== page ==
Pinocchio was written in 1880 in a serial format but in the style of a folk tale. I imagine that Carlo Coloddi would have been happy to see his creation adapted in the free way the myths and folk tales are.
As I read Pinocchio (which was always my favorite Disney movie growing up), I specifically tried to avoid imagining this:
Of course, those of you who are reading the book know that the tone is drastically different than that of the Disney movie. I avoided this film because of the reviews, but I would now be curious if any of you have seen it:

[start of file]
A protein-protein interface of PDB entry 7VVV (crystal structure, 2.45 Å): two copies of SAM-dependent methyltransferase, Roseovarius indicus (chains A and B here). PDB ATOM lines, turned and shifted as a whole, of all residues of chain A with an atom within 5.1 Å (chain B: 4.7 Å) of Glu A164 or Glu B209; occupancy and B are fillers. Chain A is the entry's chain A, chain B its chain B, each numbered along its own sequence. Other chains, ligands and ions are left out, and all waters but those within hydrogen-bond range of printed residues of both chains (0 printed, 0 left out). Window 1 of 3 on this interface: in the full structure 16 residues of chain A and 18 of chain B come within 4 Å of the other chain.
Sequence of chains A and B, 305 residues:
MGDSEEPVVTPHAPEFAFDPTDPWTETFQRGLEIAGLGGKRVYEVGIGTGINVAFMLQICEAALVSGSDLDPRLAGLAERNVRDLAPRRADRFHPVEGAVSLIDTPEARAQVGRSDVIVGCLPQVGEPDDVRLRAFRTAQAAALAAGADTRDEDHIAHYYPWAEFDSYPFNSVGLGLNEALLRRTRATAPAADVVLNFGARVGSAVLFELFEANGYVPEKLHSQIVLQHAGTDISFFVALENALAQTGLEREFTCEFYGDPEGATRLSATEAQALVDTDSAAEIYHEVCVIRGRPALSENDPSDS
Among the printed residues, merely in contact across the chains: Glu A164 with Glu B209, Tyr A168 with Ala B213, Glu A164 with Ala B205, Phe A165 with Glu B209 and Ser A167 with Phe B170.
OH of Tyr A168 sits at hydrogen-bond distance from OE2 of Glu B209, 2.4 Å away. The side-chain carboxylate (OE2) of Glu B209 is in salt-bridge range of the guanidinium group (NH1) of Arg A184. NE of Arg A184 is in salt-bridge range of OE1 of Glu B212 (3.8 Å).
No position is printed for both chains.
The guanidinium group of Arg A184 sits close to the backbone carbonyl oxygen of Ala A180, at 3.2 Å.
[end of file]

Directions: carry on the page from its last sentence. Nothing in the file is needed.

Another American retelling of Pinocchio (I think we all can agree that Spielberg and Kubrick are good flavors that don't mix, much like cotton candy and steak tartare):
Here is a more representative Italian drawing:
Mickey Rooney, anyone?
Five things to think about before book club:
1. Whether the best works of art inspire faithful or unfaithful adaptations
2. The fact that 'children's literature' was not a genre when Coloddi wrote this, and how he both tries to instruct and undercuts that instruction at the same time
3. The role of the Blue Fairy, and the feminine in general, in this boys' story
4. How the Gepetto/Pinocchio relationship is an allegory for artist/art
5. I hate to say it, but all that psychoanalytic stuff (born as wood, shaped into a puppet, only fully human by controlling impulses, and of course the nose.)